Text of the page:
Pear wood model of a frog

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Southern Germany
Dated 1572
Monogrammed PM, in ligature
5.2 cm
6.5 cm
8.5 cm

P.H. Smith, ‘In a Sixteenth-Century Goldsmith’s Workshop’, in: L. Roberts, S. Schaffer & P. Dear (ed.), The Mindful Hand: Inquiry and Invention from the Late Renaissance to Early Industrialization, Amsterdam 2007, pp. 33-57


Coll. Peter Wilson, London
Sotheby’s London, july 4th 1991, lot 249
Blumka Gallery

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This pear wood frog may have been a model for a goldsmith. The frog is sitting on a grassy embankment or shore and is about to jump; its front legs are spread and it raises its head. Also in the grass is a lizard, a small frog and a mouse. On the bottom of the pear wood model is the monogram ‘PM’ and the year ‘1572’.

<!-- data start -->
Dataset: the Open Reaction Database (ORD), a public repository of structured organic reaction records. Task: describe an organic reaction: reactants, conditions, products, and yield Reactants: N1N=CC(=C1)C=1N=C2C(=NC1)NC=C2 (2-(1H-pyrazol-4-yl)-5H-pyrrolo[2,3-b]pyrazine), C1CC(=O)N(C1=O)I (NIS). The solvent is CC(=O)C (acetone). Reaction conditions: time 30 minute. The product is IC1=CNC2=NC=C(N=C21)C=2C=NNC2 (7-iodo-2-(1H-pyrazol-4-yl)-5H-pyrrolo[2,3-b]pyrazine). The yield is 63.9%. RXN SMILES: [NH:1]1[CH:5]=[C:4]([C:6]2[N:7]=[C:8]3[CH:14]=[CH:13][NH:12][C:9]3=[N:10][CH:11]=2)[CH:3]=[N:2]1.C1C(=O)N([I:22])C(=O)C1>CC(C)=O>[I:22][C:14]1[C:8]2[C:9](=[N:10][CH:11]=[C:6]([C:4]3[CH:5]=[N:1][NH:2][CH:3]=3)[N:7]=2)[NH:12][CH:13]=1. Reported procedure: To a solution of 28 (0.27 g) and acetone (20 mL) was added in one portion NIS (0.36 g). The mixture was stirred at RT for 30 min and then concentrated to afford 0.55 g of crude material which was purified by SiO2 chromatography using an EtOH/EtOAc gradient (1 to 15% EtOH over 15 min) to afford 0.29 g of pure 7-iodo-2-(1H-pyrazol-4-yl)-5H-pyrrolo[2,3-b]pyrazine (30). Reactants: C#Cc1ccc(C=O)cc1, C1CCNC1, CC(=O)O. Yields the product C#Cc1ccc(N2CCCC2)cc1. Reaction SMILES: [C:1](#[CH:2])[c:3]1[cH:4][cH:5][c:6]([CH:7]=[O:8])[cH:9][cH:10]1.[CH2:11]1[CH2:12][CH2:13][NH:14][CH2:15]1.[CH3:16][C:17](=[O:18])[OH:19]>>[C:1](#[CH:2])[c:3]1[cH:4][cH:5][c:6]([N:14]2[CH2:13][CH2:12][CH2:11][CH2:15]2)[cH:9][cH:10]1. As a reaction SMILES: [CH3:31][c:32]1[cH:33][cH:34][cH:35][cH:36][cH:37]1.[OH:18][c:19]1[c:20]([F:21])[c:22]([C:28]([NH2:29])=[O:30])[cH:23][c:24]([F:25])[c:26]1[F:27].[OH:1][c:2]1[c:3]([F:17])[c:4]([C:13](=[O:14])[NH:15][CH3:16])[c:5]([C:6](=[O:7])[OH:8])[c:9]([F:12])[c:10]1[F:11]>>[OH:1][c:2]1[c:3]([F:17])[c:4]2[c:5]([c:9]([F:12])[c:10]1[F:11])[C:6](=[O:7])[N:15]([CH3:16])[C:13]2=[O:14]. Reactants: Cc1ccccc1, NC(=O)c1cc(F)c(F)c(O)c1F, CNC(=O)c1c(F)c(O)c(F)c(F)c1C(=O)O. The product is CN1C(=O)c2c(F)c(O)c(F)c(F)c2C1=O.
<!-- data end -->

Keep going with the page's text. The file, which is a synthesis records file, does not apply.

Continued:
The frog was probably carved as a model for a smaller gold or silver object. In the workshop of the early modern goldsmith, various craftsmen worked together, each producing their own product; the woodcarver or bronze caster made the models used by the goldsmith on commission. The models were copied to scale, larger or smaller, in silver or gold, and gave the goldsmith and his assistants guidance in the creation of the objects. This pear tree frog was carved in southern Germany, where there was a flourishing and refined metal industry from the 15th century onwards, with its centres in Augsburg and Nuremberg. Especially Augsburg developed into the centre of the European goldsmith network in the 17th century.


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